A small group of liberal religious leaders is suing the state of Missouri over its abortion ban, ironically claiming access to abortion is part of their religion.
Although HB 126, Missouri’s law restricting most abortions, makes no mention of God or religion, the plaintiffs cite the religious language which accompanied the bill’s passage as proof of its sectarian nature.
The plaintiffs, led by Rev. Traci Blackmon, filed a suit against the state of Missouri, naming Gov. Mike Parson, Attorney General Andrew Bailey and other public servants, claiming the abortion ban infringes on their religious liberty by mandating ostensibly sectarian beliefs.
However, they end up sawing off the ideological branch they’re sitting on when they argue government shouldn’t favor a particular religion and simultaneously present a religious case for abortion rights.
“Rather than letting each person follow their own beliefs when making important decisions about their own bodies, lives and futures, these politicians want to force us to live according to their beliefs,” said Fatima Goss Graves, president of National Women’s Law Center which represents the plaintiffs.
“But for many, including the clergy plaintiffs in our case, their faith calls them to support abortion access because it is critical to the health, autonomy, economic security, and equality of women and all who can become pregnant.”
Similarly, Rev. Traci Blackmon, an associate general minister for the United Church of Christ, accused Missouri of violating the First Amendment.
“My God is a God of choice. In the United Church of Christ, we believe that God intended people to have autonomy over their lives and bodies, and to have authority to make complex decisions, including whether to have an abortion,” said Blackmon. “They’re betraying the separation of church and state that has enabled the religious plurality we enjoy in our state and in our country.”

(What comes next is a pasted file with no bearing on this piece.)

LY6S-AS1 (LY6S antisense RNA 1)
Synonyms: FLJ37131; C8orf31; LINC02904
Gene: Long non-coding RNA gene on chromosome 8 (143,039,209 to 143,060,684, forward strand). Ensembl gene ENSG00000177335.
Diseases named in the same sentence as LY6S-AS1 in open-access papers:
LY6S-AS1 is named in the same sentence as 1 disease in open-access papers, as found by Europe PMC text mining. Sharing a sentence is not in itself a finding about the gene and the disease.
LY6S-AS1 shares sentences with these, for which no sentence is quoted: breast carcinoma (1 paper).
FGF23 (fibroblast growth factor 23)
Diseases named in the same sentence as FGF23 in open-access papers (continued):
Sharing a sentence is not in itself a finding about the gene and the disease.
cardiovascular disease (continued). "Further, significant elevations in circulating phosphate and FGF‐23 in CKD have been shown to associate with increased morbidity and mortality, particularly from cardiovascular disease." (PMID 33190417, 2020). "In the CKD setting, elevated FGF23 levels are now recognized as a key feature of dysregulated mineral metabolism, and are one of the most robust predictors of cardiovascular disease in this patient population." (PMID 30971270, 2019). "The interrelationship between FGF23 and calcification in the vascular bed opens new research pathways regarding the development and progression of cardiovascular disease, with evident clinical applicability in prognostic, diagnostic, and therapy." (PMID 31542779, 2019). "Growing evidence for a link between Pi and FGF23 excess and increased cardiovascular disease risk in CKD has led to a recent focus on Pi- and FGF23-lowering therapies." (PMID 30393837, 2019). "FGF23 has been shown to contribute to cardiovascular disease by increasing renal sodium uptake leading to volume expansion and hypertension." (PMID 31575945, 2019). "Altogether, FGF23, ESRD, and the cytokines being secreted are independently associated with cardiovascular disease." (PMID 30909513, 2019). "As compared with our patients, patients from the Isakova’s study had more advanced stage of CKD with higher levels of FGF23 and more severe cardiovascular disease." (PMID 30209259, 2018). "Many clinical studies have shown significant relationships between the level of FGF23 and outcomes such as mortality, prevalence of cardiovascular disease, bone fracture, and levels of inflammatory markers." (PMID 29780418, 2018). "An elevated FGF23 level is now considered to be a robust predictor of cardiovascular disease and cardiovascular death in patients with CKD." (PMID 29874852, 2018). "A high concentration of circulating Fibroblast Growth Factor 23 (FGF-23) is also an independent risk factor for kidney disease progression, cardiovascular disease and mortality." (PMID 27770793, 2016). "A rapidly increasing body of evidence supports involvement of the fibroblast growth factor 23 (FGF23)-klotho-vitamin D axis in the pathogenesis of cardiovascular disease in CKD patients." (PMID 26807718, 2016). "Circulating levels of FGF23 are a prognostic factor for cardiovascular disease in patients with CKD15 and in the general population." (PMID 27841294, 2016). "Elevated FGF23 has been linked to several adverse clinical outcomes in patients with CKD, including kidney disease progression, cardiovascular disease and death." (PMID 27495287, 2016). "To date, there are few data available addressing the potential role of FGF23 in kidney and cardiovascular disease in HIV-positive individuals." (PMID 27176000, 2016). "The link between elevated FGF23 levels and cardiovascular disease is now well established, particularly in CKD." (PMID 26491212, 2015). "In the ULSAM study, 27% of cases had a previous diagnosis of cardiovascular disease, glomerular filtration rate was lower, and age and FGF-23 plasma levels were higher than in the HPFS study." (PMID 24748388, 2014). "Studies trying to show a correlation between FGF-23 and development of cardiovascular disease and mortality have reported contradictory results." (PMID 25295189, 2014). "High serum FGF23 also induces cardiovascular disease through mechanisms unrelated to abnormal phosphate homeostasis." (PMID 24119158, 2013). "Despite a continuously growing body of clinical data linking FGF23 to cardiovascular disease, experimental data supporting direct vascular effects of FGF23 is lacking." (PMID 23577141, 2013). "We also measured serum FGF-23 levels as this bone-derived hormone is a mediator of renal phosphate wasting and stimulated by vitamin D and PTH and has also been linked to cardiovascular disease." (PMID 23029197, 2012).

However, the phrase “separation of church and state” never appears in the U.S. Constitution. It was first used by Thomas Jefferson during his presidency to assure a Baptist church in Connecticut that the government would not meddle in the church’s affairs.
Jefferson references the Establishment Clause of the First Amendment – that “Congress shall make no law respecting an establishment of religion, or prohibiting the free exercise thereof” – and writes the clause is “thus building a wall of separation between Church & State.”
Missouri’s state constitution declares all people have a right “to worship Almighty God according to the dictates of their own consciences,” as long as those practices are consistent with “the good order, peace or safety of the state, or with the rights of others.”
However, if Missouri’s law violates religious liberty by banning abortion, then protecting abortion rights on religious grounds would also be unconstitutional based on the nonsectarian arguments the plaintiffs present in the suit.
Both sides ultimately face the problem that their debate transcends science and medicine: there is no medical explanation for how or when a clump of cells becomes a living person.
After all, if an unborn fetus is not a person, who’s to say whether the pregnant mother is a person either?
“Medicine can answer the question, ‘When does a biological organism cease to exist?’” said David Magnus, director of the Stanford Center for Biomedical Ethics. “But they can’t answer the question, ‘When does a person begin or end?’ because those are metaphysical issues.”
In other words, beliefs about life, death, and personhood are inherently religious, whether that religion is Christianity, Buddhism or atheism.
Thus, any law supporting or opposing abortion cannot avoid its religious implications.
Many pro-abortion advocates like Blackmon emphasize freedom, arguing individuals should choose for themselves whether or not an abortion is morally acceptable.
But what if a religious belief includes making death threats to a lawmaker? Chase Neill’s does. Must the government – and society – accommodate his actions simply because they are religious?
If the answer is no, that implies a moral code which supersedes this individual’s personal, or even religious, convictions. The million-dollar question is, What is the code?
Though the American Founders did not prohibit differences of religion, they certainly envisioned a religious nation.
After all, men are not born but “created equal,” endowed by their Creator with the right to life and liberty. Without such a Creator, America has no religious freedom, nor the right to anything else.